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University of Wisconsin–Madison

Room 1401 AOSS
Phone: 608-265-8159
Personal Website

Michael Morgan


PhD Massachusetts Institute of Technology

Dr. Michael C. Morgan is currently on leave from the University of Wisconsin - Madison while he serves as the Assistant Secretary of Commerce for Environmental Observation and Prediction

Prior to this, Dr. Morgan was a professor in the Department of Atmospheric and Oceanic Sciences at the University of Wisconsin-Madison. He has been chair of his department’s undergraduate program (2005-2007, 2008-2010, 2014-2022) and chair of the Curriculum Committee of the College of Letters and Science at UW-Madison during the 2009-2010 academic year. Dr. Morgan has served the American Meteorological Society (AMS) community as a member of the Board on Women and Minorities (2007-2009) and on the AMS Scientific and Technological Activities Commission for Atmospheric and Oceanic Fluid Dynamics (2005-2007) and as an AMS Councilor from (2013-2017). Dr. Morgan has served on the World Meteorological Organization Science Steering Committee Science Steering Committee since 2014. In 2015, Dr. Morgan was elected to a term on the Board of Trustees of the University Corporation for Atmospheric Research (UCAR). In January, 2019, Dr Morgan was awarded the honor of Fellow of the American Meteorological Society.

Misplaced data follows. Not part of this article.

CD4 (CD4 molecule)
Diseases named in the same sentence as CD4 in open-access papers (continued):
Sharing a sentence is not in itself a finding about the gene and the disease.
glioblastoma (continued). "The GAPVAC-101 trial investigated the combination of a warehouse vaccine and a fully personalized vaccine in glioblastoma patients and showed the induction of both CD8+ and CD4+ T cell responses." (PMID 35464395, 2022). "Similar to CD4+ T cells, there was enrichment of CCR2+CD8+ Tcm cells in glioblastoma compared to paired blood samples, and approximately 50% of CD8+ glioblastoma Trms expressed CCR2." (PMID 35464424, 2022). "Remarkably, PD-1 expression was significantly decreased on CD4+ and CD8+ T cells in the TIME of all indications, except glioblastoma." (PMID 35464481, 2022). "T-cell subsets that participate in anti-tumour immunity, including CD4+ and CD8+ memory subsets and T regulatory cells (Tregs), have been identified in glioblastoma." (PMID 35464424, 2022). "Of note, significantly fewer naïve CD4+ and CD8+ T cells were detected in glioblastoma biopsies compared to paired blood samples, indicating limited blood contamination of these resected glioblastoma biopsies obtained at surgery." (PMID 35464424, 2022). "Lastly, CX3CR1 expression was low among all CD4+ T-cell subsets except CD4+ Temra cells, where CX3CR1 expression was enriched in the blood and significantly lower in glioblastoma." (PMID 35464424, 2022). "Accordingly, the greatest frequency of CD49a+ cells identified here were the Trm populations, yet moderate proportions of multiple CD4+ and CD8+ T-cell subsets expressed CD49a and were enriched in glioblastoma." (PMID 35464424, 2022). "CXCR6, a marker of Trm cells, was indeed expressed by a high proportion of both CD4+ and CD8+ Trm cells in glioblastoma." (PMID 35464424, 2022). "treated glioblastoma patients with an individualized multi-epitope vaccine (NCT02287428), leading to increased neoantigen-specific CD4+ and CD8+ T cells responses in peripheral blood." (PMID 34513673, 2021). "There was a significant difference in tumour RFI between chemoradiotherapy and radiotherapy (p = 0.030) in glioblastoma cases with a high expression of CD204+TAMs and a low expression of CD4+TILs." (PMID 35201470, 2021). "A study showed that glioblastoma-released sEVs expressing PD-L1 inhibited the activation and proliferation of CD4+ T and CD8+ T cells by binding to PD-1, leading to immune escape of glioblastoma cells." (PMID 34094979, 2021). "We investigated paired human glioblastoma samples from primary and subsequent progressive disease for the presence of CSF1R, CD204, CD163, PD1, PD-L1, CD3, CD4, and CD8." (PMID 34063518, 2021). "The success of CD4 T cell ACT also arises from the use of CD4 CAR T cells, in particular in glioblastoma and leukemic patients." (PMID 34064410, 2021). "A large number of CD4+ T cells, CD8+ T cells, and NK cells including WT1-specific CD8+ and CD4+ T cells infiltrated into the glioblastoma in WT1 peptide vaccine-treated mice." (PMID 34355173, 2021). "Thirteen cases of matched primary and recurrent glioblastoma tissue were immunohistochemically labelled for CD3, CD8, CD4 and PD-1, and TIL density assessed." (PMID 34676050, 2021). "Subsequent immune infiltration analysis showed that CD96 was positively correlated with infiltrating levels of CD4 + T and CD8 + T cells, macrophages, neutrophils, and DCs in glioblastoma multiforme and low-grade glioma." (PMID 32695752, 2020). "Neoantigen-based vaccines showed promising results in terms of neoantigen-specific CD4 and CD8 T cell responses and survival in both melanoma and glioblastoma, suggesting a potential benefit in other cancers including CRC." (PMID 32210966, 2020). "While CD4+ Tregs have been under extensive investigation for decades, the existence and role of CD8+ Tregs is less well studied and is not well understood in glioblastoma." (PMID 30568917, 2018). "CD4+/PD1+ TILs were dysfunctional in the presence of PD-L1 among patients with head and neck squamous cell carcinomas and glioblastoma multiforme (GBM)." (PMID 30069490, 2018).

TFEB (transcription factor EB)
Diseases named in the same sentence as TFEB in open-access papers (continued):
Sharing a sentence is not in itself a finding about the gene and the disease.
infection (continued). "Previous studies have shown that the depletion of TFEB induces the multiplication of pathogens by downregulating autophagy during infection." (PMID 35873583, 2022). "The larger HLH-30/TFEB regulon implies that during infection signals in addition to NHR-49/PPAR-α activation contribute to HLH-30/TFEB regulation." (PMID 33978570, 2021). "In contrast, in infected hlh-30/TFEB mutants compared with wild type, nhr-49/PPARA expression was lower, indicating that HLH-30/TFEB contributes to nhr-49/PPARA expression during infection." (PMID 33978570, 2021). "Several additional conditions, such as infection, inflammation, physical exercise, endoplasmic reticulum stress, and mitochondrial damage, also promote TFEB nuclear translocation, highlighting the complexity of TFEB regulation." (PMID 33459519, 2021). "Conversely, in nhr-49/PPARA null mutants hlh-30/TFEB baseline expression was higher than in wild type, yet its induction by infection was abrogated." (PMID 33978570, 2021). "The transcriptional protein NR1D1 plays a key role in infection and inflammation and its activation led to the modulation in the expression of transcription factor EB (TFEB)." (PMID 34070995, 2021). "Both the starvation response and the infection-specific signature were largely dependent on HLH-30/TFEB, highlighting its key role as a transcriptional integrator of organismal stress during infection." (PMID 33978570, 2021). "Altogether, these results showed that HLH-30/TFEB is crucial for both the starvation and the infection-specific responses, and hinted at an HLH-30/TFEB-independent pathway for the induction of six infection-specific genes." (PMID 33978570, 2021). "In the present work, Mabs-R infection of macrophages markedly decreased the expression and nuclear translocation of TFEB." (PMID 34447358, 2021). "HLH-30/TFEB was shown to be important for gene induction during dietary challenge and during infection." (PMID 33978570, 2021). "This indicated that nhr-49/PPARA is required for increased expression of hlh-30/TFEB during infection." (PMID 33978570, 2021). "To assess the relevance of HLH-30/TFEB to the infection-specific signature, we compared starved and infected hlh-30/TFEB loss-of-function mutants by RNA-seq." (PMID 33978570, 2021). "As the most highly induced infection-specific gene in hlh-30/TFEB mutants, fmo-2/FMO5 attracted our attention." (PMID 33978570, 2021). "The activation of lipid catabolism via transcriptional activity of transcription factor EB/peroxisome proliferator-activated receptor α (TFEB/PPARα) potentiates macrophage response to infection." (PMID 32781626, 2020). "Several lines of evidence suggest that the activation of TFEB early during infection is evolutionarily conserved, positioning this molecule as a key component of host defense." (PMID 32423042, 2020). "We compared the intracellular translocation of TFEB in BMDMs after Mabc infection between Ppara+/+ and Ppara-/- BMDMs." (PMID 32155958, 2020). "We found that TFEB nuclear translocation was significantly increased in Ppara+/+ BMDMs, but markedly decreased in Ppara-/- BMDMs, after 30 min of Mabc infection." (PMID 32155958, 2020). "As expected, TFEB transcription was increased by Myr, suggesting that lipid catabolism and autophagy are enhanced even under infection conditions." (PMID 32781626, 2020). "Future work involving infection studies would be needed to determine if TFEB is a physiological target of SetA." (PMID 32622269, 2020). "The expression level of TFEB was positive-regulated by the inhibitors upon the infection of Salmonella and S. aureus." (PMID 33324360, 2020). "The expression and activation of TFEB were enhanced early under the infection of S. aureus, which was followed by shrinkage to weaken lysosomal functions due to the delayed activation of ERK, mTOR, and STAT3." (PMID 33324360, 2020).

While on sabbatical leave during the 2007-2008 academic year, Dr. Morgan was an AMS/ UCAR Congressional Science Fellow. During his fellowship year, he worked in the office of U.S. Senator Benjamin Cardin (MD) as a senior legislative fellow. His work in Senator Cardin’s office focused on energy and environment issues.From June 2010 until June 2014, Dr. Morgan was on an intergovernmental personnel act assignment at the National Science Foundation where he served as Division Director for the Division of Atmospheric and Geospace Sciences.

Dr. Morgan’s research interests are on the analysis, diagnosis, prediction, and predictability of mid-latitude and tropical weather systems. His recent work has focused on developing synoptic interpretations of adjoint-derived forecast sensitivity fields.

Research Interests:

Synoptic Meteorology Large Scale Dynamics